Read my post again.
This doesn't take into account installations and facilities.
If a part is designed using imported software, built using imported materials and imported machinery and imported manufacturing software, then how indigenous is it really? It is a step up from simply importing the part, but a long long way from true indigenization.

Another hint as to the low levels of indigenization at ISRO and other R&D agencies.
Staff strength at ISRO: 15,000. Silicon valley giants such as Oracle and Microsoft have 100,000+. Lockheed Martin has 300,000+. IBM is over 450,000 (Ironically many are Indians ). Then there is Boeing, SpaceX, Northrop Grumman, Orbital Dynamics, etc. etc. etc.
Total no. of people associated with Aerospace Industry in US is probably several millions. Rolls Royce alone has 2500+ metallurgical engineers. That is what a true indigenous industry looks like.

With such small numbers, how indigenous do you expect ISRO to be? These people who work there are not superman. Most are pretty ordinary people doing a 'government job'. I see people in denial about how technologically backward we really are as a nation. Don't go by press conferences and news articles, you must have an understanding of the ground reality.

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Re: Indian Space Program: News & Discussion - Sept 2016

Postby schinnas » 30 Aug 2020 22:33

Apple does all the design of its components but everything is made on China. It struggles hard to make its own chips.

Indegenisation of space program does not need to mean all components are locally made. What ISRO has done is commendable and it is indegenous. The knowhow to make a rocket or satellite using commercially available components (made in India or otherwise) and send them to orbit is not child's play.

That said, the overall manufacturing eco system for specialised materials and electronics is not yet developed in India. One should remeber that not a single company in India manufactures bluetooth mobile headsets!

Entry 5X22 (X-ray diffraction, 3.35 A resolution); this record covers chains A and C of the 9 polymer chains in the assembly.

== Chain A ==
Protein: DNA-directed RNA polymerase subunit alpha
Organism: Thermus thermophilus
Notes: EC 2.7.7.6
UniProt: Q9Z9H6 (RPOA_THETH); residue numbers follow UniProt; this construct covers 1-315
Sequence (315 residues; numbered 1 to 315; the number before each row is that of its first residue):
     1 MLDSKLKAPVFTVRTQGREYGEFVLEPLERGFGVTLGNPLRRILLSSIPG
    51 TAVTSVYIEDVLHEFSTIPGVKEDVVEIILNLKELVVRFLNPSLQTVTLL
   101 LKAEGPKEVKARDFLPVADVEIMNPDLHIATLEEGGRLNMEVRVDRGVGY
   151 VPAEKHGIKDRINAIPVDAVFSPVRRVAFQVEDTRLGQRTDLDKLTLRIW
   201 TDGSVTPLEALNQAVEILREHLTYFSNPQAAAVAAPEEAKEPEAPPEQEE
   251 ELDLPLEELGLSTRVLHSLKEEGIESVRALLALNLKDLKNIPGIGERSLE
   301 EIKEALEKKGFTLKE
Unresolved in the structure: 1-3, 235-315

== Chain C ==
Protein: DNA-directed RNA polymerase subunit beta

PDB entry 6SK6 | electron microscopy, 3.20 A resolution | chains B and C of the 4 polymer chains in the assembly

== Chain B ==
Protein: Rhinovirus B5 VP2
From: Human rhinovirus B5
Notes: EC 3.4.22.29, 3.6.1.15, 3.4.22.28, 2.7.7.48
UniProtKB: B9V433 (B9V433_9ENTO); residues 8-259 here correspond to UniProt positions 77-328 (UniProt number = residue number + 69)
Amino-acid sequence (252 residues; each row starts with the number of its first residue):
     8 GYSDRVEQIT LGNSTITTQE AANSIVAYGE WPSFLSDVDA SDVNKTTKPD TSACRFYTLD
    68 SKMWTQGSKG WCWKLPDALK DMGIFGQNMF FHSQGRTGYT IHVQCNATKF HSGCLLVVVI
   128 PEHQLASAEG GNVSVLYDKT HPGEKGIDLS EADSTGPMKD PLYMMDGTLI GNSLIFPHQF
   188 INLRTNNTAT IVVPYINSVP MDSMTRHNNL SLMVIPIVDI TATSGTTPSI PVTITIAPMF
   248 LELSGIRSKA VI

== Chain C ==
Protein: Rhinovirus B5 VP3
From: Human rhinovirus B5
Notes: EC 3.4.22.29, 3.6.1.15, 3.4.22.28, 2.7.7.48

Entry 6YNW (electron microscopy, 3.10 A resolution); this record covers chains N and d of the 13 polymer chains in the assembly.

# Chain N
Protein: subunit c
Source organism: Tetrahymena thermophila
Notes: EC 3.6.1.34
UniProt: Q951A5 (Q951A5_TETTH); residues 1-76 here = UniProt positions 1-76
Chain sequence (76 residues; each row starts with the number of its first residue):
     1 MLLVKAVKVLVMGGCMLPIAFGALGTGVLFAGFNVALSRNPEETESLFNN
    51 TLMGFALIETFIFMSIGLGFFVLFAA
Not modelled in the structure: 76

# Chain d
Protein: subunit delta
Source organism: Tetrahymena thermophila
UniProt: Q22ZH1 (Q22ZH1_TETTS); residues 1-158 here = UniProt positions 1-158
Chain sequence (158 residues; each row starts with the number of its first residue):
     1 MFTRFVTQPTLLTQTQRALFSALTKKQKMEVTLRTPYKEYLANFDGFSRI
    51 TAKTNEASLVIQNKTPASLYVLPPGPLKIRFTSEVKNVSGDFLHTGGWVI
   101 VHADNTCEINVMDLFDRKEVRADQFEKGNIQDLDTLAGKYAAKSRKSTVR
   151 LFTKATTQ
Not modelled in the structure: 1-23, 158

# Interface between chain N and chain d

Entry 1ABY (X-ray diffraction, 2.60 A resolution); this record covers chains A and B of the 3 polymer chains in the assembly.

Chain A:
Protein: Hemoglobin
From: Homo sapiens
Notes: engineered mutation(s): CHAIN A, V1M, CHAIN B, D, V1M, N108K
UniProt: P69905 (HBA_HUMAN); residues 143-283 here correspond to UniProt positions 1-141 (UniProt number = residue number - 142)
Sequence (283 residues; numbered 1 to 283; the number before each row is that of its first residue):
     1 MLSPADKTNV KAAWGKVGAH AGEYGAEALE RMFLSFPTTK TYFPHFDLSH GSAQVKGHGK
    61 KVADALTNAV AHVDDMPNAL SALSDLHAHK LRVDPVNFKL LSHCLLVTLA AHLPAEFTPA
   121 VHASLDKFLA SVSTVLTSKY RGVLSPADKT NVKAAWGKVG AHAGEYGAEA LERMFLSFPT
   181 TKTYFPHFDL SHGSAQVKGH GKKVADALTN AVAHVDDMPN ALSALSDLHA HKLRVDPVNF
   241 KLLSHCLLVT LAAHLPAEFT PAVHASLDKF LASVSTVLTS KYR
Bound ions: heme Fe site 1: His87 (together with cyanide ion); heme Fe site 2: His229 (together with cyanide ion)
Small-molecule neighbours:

We have to build the hi tech manufacturing base which will take years. India is just getting started in this area.

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Re: Indian Space Program: News & Discussion - Sept 2016

Postby Raman » 30 Aug 2020 22:58

csaurabh wrote:If a part is designed using imported software, built using imported materials and imported machinery and imported manufacturing software, then how indigenous is it really? It is a step up from simply importing the part, but a long long way from true indigenization.


In my opinion, we are getting stuck up on the semantics of the word "indigenous". Rather, as ISRO is doing, we should focus on where the critical value is being added and securing our interests.

If the components are available in the open market with alternative suppliers, why does it matter that it is being purchased from abroad rather than locally? If I write a book on an Apple laptop does it mean that the book is not "fully created" by me? Even if you claim that the analogy doesn't hold for manufacturing physical components, if the size of the domestic market for an exotic component doesn't support the business case for creating it in India what purpose does "full indigenization" serve?

Indigenization should focus on critical components that are high-value and restricted - and I believe that is the strategy being pursued.

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Re: Indian Space Program: News & Discussion - Sept 2016

Postby csaurabh » 04 Sep 2020 11:33

Raman wrote:
csaurabh wrote:If a part is designed using imported software, built using imported materials and imported machinery and imported manufacturing software, then how indigenous is it really? It is a step up from simply importing the part, but a long long way from true indigenization.